2. The Good Grief: Infidelity
Believe it or not, I think infidelity was the best thing that happened to my family. While I do not wish the kind of pain and duress I experienced, I do wish every person the freedom to seek out who each of us truly are and can become, without the confines and compromise marriage/partnership or having a family can bring. In my case, it forced everyone in my family to confront her/himself, and ask what we really wanted out of life. And then go out and get it.
There is so much hurt in the tsunami that is infidelity. There is a barrenness after the waves take everything away, razing familiar landscapes. And the curious thing? What follows is up to whatever we envision and commit to. If we choose to be present, observe what we sense, observe what is our initial response- but know that we have endless choices in how to respond- the tsunami can be a gift. The gift of blank slate. The beginnings are often paved with pain, but it emerges into something greater than we can imagine. We can become our whole self. Unapologetically.
If you desire that seeking, and can do so without changing the structure of your marriage/partnership, or the family- it's even more arduous to figure out what then *to* change. I honor keeping promises. Vows. What's been curious is the examination of revisiting vows. Promises. Checking in. Seeing what is working, what isn't. If I every marry again, I would like a check in every year. Every month. Every day. Not so much with my partner, but with myself. How am I showing up? What am I asking for? What am I giving myself... and in turn, my relationship? Esther Perel talks about experiencing many relationships and marriages to the husband she's been married to. I couldn't do it. I celebrate you.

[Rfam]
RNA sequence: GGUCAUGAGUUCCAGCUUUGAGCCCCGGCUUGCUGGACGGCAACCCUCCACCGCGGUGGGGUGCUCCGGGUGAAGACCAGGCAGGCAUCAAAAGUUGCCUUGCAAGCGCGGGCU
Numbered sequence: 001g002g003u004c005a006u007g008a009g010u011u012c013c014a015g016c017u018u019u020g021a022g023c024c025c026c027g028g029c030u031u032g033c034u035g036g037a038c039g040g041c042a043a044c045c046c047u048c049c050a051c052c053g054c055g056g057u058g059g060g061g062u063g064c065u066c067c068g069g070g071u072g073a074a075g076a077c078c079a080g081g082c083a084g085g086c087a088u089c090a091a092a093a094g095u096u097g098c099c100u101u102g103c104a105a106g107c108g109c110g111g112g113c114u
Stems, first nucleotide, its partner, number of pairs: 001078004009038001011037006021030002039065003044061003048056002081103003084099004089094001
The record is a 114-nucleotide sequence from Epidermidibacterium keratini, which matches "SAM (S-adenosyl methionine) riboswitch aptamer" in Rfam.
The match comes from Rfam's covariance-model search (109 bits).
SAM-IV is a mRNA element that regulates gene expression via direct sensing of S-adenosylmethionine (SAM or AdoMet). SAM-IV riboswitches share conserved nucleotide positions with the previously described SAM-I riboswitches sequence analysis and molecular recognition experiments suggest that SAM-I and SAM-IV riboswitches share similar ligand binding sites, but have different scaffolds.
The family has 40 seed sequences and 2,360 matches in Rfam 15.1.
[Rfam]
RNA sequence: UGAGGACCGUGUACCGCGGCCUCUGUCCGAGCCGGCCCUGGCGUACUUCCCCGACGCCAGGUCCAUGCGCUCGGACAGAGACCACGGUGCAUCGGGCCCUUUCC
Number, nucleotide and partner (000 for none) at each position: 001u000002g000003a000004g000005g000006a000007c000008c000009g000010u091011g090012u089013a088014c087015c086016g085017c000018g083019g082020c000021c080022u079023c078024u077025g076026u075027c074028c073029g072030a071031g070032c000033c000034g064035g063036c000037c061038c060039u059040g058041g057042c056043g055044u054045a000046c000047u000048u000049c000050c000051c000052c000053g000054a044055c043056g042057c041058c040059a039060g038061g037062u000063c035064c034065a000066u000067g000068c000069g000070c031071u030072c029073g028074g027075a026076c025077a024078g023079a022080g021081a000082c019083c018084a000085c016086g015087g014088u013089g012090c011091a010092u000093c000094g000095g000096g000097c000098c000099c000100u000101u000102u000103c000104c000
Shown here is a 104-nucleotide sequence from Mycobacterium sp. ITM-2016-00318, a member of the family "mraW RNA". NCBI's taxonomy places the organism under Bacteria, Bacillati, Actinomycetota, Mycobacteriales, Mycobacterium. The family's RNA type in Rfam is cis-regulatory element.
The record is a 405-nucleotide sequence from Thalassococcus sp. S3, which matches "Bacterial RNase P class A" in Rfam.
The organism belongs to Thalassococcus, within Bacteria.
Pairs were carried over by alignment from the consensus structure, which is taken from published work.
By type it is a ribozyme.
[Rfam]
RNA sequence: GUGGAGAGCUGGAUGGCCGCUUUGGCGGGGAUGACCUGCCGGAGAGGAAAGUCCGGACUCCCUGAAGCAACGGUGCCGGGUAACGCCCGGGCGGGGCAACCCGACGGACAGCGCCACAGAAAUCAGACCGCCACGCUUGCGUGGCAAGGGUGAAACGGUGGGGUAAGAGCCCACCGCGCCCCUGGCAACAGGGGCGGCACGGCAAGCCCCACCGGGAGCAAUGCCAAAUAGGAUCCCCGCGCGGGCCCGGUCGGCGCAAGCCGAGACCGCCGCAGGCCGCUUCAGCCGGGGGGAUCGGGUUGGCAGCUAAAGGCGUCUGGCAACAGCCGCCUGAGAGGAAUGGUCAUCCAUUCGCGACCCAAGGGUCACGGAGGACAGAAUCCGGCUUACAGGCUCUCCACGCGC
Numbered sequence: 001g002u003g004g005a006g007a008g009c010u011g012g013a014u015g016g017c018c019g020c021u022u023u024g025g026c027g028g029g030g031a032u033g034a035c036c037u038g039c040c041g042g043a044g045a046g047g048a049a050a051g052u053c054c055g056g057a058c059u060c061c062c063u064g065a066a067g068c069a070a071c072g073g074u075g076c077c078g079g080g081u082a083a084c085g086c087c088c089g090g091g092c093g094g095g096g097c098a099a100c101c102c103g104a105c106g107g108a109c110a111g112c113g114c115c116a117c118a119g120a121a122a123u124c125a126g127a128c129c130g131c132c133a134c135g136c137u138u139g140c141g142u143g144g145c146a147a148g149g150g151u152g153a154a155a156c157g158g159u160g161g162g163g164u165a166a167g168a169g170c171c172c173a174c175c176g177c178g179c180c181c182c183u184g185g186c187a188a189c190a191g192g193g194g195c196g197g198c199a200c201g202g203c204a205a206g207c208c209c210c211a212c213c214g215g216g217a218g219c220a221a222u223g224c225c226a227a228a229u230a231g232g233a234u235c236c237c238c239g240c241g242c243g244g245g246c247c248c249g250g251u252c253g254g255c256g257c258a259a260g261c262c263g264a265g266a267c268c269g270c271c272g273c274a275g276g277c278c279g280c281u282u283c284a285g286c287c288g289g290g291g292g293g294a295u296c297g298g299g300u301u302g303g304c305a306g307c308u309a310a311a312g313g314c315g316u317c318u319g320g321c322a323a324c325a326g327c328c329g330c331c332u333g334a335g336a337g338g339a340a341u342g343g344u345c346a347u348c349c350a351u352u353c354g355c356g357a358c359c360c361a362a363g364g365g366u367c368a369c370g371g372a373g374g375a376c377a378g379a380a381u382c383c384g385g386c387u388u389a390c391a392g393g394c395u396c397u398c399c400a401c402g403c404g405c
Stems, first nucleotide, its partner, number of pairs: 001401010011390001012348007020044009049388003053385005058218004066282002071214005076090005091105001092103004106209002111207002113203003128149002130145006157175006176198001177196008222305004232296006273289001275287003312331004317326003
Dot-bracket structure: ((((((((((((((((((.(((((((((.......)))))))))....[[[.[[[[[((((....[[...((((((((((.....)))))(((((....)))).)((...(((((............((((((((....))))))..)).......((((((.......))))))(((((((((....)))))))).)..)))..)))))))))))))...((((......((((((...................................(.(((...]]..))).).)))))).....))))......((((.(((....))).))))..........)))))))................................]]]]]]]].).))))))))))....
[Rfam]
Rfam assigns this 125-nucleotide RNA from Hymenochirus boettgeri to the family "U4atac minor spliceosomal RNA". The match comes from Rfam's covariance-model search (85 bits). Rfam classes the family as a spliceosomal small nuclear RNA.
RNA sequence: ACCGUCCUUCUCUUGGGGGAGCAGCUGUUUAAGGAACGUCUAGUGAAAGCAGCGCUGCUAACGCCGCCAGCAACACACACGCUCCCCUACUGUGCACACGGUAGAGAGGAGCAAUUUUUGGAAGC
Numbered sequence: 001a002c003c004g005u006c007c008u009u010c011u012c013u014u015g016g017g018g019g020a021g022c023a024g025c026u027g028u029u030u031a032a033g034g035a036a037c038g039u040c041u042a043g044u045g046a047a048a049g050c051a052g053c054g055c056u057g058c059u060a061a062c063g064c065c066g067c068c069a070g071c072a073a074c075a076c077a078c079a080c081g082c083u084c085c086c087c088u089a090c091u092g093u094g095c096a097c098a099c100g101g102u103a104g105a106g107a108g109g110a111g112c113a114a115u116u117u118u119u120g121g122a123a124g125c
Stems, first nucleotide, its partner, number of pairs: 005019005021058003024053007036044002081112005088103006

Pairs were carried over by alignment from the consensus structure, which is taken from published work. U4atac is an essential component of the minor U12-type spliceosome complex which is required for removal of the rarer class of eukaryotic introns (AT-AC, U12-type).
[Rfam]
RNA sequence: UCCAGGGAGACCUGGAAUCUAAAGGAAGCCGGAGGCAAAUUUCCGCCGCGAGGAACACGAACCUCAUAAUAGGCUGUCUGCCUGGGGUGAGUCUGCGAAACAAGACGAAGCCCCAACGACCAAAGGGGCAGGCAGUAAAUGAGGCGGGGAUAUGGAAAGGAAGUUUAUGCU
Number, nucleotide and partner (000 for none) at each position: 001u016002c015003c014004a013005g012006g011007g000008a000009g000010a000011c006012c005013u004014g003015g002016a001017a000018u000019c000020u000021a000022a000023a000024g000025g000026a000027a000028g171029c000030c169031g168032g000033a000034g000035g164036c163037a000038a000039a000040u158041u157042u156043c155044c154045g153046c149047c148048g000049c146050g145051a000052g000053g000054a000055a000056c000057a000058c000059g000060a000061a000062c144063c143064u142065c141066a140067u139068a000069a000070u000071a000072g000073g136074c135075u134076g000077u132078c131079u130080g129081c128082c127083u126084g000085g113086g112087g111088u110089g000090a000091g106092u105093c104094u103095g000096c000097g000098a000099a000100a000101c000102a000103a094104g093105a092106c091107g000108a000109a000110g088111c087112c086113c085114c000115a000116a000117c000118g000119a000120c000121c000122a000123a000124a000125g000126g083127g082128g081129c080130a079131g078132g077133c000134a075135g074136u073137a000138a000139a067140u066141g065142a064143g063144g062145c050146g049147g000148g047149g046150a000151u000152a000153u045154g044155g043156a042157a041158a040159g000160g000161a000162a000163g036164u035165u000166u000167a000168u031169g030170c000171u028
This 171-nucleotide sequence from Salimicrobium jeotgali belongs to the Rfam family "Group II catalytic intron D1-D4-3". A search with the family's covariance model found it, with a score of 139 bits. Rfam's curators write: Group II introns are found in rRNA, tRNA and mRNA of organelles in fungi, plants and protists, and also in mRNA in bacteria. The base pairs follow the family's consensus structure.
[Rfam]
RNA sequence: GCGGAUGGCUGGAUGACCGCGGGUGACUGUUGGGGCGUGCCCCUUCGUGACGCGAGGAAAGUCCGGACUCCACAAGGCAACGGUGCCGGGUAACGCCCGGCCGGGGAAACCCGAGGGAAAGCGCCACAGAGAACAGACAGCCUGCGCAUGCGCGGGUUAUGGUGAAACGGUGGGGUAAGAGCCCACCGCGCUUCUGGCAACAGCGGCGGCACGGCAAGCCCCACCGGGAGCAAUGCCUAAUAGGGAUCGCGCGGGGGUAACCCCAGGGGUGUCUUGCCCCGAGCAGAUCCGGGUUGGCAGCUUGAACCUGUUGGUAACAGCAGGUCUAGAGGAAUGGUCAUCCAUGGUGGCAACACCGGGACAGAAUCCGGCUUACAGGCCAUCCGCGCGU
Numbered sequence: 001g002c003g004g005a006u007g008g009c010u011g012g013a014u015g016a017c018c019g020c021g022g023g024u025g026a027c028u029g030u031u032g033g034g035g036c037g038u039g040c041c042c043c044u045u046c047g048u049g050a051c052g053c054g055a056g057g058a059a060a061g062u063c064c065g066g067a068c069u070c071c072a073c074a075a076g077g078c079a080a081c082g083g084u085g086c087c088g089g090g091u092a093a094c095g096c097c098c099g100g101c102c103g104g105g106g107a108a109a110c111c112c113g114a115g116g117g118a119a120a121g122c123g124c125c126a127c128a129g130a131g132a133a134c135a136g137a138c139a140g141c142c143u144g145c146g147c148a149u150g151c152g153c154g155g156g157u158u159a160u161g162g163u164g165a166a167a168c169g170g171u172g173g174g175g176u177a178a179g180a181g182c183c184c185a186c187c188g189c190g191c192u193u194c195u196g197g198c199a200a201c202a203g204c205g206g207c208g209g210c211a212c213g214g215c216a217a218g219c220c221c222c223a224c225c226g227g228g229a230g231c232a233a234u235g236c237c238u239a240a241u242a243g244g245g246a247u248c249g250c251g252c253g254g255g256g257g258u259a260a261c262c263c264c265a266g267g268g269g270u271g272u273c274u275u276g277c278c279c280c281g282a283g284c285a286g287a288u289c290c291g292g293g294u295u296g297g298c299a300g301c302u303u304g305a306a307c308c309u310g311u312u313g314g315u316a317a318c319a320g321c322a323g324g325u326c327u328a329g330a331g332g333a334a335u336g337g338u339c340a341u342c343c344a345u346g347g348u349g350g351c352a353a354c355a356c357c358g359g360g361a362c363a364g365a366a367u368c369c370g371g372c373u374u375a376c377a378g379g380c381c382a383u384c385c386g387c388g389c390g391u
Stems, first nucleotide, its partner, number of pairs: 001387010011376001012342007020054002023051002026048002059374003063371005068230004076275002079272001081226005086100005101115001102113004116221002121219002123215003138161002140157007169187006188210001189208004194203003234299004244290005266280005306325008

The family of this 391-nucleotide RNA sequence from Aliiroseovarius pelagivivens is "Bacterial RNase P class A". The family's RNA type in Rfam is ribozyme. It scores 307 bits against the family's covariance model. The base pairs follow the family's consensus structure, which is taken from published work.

I wanted to lead this post with a quote, and couldn't choose from the following three. They might give some ways to look at infidelity - or any kind of uncomfortable change- and how it's not always the devastation that it seems- what seems crushing, devastating, suffocation- can serve as an opening. If we choose it.
Trust me, I know.
"Her parents, she explains, emerged from the camps wanting more than just to have survived; they wanted to make the most of every day. “I began to understand eroticism not from the sexual modern definition, but from the mystical definition, as in maintaining aliveness, an antidote to death.”
“What is desire? It’s to own the wanting. I want. That’s the essence of consumerism.” Awkwardly for marriage, we rarely desire what we already have.
Infidelity, she believes, is rarely about sex, or even about the other person. Rather, it’s about recapturing “a feeling of aliveness with someone, of playfulness and curiosity, of selfishness” – that is, the very feelings that time and the mundane necessities of life tend to erode in marriage. When we are unfaithful, Perel explains, “it isn’t so much that we’re looking for another person, as much as we are looking for another self.”